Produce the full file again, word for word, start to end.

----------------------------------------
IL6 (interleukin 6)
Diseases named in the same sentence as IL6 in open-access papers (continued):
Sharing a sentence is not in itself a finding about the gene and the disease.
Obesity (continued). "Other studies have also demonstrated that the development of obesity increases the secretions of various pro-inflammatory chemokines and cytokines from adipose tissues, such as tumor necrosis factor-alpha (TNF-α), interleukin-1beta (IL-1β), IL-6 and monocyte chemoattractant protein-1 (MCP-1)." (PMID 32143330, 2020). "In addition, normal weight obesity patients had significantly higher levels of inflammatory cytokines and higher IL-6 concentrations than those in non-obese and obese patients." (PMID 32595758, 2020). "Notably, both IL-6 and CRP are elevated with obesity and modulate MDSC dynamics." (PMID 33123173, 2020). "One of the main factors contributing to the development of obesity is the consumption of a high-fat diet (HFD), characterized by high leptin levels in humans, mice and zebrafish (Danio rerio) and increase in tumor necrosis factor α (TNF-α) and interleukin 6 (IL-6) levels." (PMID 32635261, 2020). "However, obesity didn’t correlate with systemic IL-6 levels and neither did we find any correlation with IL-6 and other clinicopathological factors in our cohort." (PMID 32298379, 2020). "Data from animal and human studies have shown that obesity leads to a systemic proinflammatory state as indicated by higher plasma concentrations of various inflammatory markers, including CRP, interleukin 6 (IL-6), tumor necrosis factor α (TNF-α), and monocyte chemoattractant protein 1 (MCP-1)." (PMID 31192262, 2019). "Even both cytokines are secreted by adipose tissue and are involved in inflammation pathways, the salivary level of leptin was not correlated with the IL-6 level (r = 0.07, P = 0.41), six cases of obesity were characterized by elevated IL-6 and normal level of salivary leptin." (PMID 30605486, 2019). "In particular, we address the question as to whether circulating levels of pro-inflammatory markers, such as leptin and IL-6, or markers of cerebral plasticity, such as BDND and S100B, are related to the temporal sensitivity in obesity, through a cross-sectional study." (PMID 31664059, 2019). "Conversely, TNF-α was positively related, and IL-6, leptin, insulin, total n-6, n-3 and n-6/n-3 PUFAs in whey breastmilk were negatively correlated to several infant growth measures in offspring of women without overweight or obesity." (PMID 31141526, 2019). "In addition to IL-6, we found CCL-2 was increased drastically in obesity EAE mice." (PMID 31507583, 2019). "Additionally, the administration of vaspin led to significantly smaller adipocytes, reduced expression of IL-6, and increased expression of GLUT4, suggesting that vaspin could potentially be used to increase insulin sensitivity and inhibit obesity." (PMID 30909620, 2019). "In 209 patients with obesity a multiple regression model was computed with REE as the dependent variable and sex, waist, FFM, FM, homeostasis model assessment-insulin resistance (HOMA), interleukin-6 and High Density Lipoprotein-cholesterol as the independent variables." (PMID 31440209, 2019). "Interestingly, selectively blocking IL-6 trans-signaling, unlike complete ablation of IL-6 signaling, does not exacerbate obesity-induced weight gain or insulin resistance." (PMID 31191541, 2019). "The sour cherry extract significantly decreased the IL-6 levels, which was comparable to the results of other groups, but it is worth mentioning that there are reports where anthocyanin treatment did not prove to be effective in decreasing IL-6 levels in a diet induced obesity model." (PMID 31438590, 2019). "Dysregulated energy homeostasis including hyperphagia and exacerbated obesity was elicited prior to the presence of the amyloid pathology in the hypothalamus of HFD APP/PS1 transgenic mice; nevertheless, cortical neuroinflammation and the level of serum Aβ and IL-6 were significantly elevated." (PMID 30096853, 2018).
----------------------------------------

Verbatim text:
IL6 (interleukin 6)
Diseases named in the same sentence as IL6 in open-access papers (continued):
Sharing a sentence is not in itself a finding about the gene and the disease.
Obesity (continued). "Other studies have also demonstrated that the development of obesity increases the secretions of various pro-inflammatory chemokines and cytokines from adipose tissues, such as tumor necrosis factor-alpha (TNF-α), interleukin-1beta (IL-1β), IL-6 and monocyte chemoattractant protein-1 (MCP-1)." (PMID 32143330, 2020). "In addition, normal weight obesity patients had significantly higher levels of inflammatory cytokines and higher IL-6 concentrations than those in non-obese and obese patients." (PMID 32595758, 2020). "Notably, both IL-6 and CRP are elevated with obesity and modulate MDSC dynamics." (PMID 33123173, 2020). "One of the main factors contributing to the development of obesity is the consumption of a high-fat diet (HFD), characterized by high leptin levels in humans, mice and zebrafish (Danio rerio) and increase in tumor necrosis factor α (TNF-α) and interleukin 6 (IL-6) levels." (PMID 32635261, 2020). "However, obesity didn’t correlate with systemic IL-6 levels and neither did we find any correlation with IL-6 and other clinicopathological factors in our cohort." (PMID 32298379, 2020). "Data from animal and human studies have shown that obesity leads to a systemic proinflammatory state as indicated by higher plasma concentrations of various inflammatory markers, including CRP, interleukin 6 (IL-6), tumor necrosis factor α (TNF-α), and monocyte chemoattractant protein 1 (MCP-1)." (PMID 31192262, 2019). "Even both cytokines are secreted by adipose tissue and are involved in inflammation pathways, the salivary level of leptin was not correlated with the IL-6 level (r = 0.07, P = 0.41), six cases of obesity were characterized by elevated IL-6 and normal level of salivary leptin." (PMID 30605486, 2019). "In particular, we address the question as to whether circulating levels of pro-inflammatory markers, such as leptin and IL-6, or markers of cerebral plasticity, such as BDND and S100B, are related to the temporal sensitivity in obesity, through a cross-sectional study." (PMID 31664059, 2019). "Conversely, TNF-α was positively related, and IL-6, leptin, insulin, total n-6, n-3 and n-6/n-3 PUFAs in whey breastmilk were negatively correlated to several infant growth measures in offspring of women without overweight or obesity." (PMID 31141526, 2019). "In addition to IL-6, we found CCL-2 was increased drastically in obesity EAE mice." (PMID 31507583, 2019). "Additionally, the administration of vaspin led to significantly smaller adipocytes, reduced expression of IL-6, and increased expression of GLUT4, suggesting that vaspin could potentially be used to increase insulin sensitivity and inhibit obesity." (PMID 30909620, 2019). "In 209 patients with obesity a multiple regression model was computed with REE as the dependent variable and sex, waist, FFM, FM, homeostasis model assessment-insulin resistance (HOMA), interleukin-6 and High Density Lipoprotein-cholesterol as the independent variables." (PMID 31440209, 2019). "Interestingly, selectively blocking IL-6 trans-signaling, unlike complete ablation of IL-6 signaling, does not exacerbate obesity-induced weight gain or insulin resistance." (PMID 31191541, 2019). "The sour cherry extract significantly decreased the IL-6 levels, which was comparable to the results of other groups, but it is worth mentioning that there are reports where anthocyanin treatment did not prove to be effective in decreasing IL-6 levels in a diet induced obesity model." (PMID 31438590, 2019). "Dysregulated energy homeostasis including hyperphagia and exacerbated obesity was elicited prior to the presence of the amyloid pathology in the hypothalamus of HFD APP/PS1 transgenic mice; nevertheless, cortical neuroinflammation and the level of serum Aβ and IL-6 were significantly elevated." (PMID 30096853, 2018).